Short Story: The Truth About Facebook Reviews.

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In a perfect world of social media your Facebook page would be embedded with raving reviews about how fantastic your business is, and how everyone should be hot footing it to your salon or spa.
The reality is we live in a world of harsh competition, and unfortunately along with social sharing out come the keyboard warriors.

These disgruntled clients, for whatever reason (fair or not) have the power to give your salon a very rubbish 1 star rating, and there it will be in all it’s shining glory for all the world to see.

Yep, it’s a special kind of bummer. It just takes that one person to possibly bring your beloved history of 5 star ratings to come to a not so beautiful end. An even sadder fact is they may comment negatively on your prices, staff, salon ambience, treatments – whatever they want really!
And it is all just their opinion…..

It often flabbergasts me to see some of the negative reviews I see left for salons or spas that I know to be truly excellent places, because these are businesses where the owners have put their heart and soul in.
It shocks me even more how these “reviewers” don’t even think about just how much they are potentially affecting the business owners livelihoods.

What’s your rating?

Fair enough, on few occasions the reviews may well be justified, but unless steps to rectify any unsatifaction on the client’s behalf have been totally ignored, then I believe Facebook reviews can well be an unfair, unbalanced place to leave or receive negative comments.

It’s not nice when we have to take the bad hits with the good.

Let me throw this out there-
Do some clients take their freedom of speech a little too far?
Could we accuse them of some sort of fake news when they hit that 1 or 2 star button on our page, or leave us a beastly review?

Here’s an example.

I recently received an email from a spa owner who was extremely distraught after a client had visited her salon, liked her actual treatment, but some days afterwards couldn’t find her very expensive scarf. She then practically accused the salon of stealing her scarf on the salon’s Facebook page and left the salon a rubbish 1 star rating to boot!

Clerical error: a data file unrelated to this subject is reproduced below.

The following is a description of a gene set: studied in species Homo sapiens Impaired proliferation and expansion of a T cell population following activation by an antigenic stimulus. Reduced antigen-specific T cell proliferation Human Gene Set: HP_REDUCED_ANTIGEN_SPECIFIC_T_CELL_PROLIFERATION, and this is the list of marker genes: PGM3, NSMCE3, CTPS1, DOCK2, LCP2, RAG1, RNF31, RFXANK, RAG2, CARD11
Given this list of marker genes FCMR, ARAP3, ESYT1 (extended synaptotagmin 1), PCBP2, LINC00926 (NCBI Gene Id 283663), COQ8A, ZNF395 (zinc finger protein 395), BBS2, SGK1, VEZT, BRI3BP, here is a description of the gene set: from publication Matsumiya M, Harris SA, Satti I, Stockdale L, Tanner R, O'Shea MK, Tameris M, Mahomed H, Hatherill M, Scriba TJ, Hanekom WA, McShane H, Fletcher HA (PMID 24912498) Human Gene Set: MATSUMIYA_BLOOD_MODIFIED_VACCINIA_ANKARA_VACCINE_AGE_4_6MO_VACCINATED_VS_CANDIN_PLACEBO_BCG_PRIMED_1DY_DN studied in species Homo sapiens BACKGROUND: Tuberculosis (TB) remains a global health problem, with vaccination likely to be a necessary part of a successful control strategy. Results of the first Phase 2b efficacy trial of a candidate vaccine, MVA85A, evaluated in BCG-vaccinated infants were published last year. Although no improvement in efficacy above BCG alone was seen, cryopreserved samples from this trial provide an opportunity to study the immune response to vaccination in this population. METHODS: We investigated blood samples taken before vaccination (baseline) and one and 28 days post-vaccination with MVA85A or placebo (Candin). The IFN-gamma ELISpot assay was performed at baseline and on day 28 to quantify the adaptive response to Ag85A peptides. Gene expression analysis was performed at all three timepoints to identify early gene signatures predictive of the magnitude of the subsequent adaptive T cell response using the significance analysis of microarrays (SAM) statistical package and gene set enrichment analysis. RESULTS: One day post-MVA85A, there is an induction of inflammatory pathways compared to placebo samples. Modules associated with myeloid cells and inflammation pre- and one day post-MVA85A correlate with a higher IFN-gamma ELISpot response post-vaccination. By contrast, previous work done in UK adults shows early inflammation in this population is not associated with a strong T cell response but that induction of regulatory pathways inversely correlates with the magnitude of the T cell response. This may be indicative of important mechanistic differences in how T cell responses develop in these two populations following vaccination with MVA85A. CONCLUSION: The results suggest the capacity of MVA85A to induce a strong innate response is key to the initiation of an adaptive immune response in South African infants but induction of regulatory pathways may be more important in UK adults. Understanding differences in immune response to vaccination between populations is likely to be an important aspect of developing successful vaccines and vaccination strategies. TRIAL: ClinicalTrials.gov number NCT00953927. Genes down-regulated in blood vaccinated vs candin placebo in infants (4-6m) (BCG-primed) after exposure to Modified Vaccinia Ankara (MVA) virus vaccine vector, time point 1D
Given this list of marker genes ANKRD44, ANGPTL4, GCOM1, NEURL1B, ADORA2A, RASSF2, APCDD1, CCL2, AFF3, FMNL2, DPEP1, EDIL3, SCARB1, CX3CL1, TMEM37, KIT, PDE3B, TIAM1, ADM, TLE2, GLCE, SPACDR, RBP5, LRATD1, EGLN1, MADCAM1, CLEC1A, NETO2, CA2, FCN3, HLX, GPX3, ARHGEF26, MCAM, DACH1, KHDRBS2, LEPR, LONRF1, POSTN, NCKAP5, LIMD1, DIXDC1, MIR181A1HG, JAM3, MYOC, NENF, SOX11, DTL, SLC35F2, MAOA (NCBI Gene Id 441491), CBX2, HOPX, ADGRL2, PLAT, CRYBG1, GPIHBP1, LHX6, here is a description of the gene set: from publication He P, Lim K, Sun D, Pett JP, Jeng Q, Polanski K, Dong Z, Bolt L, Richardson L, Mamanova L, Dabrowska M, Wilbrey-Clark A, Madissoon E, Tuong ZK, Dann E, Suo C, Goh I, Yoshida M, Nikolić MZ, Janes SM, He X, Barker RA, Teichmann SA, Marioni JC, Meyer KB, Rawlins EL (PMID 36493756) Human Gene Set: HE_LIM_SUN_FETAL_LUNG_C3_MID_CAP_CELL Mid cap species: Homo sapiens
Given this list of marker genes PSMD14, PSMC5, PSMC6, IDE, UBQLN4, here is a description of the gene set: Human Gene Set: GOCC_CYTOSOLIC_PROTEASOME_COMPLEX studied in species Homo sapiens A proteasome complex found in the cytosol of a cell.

Indeed I too was recently a victim of receiving a 1 star rating from a strange man – who wasn’t a client of my spa consultancy business. I had never met him or done business with him and he left a review on my FB business page  SalonSupremacyPro  consisting of three words only – “I don’t know”……!!!!!!!!!
In fact he only actually wrote 3 letters – IDK – Code for something else?

It was weird…..

Laughable really, but VERY annoying as this immediately took my overall rating down from 5 stars to 4.6, and this is what my genuine customers were then seeing on arrival at my page. Consequently I reported it to Facebook and it was discovered it was a fake account. It was promptly taken off, by Facebook themselves. I did notice however that unfortunately for me it took a couple of days for my overall rating to go back up again.

Again, bummer.

Going back to the client who left a review on my client’s business spa page, accusing them of theft. We shall call her Mrs Smith.

Mrs Smith had left a written review of the said spa, as well as a 1 star rating, so my client could have contacted Facebook and complained that this was slander.

However, I advised the spa owner to contact Mrs Smith herself, who did agree to take the review down, in the realisation of what she had done. The other option open to the spa owner would have been to publicly reply to the review, which can sometimes be a transparent way to respond. Due to the sensitivity of the matter, the first option was the best here.

What can you do, and what should you do about Facebook reviews in the face of the keyboard warriors.

Let’s take a look at the current situation with Facebook reviews. If you decide not to have the map option available on your business page for some reason then the option to leave off the review section is actually available – but this is not really an option for a bricks and mortar business. I am not sure why this goes hand in hand , but it’s the most current information I can find.

I definitely wouldn’t recommend this as a viable option for a salon or spa as people need to know how to find you.

I could do this for my consultancy business  SalonSupremacyPro,  as I don’t really need a contact address, but for the moment I enjoy getting my 5 star reviews and ratings. I just have to hope another Mr I Don’t Know doesn’t come along!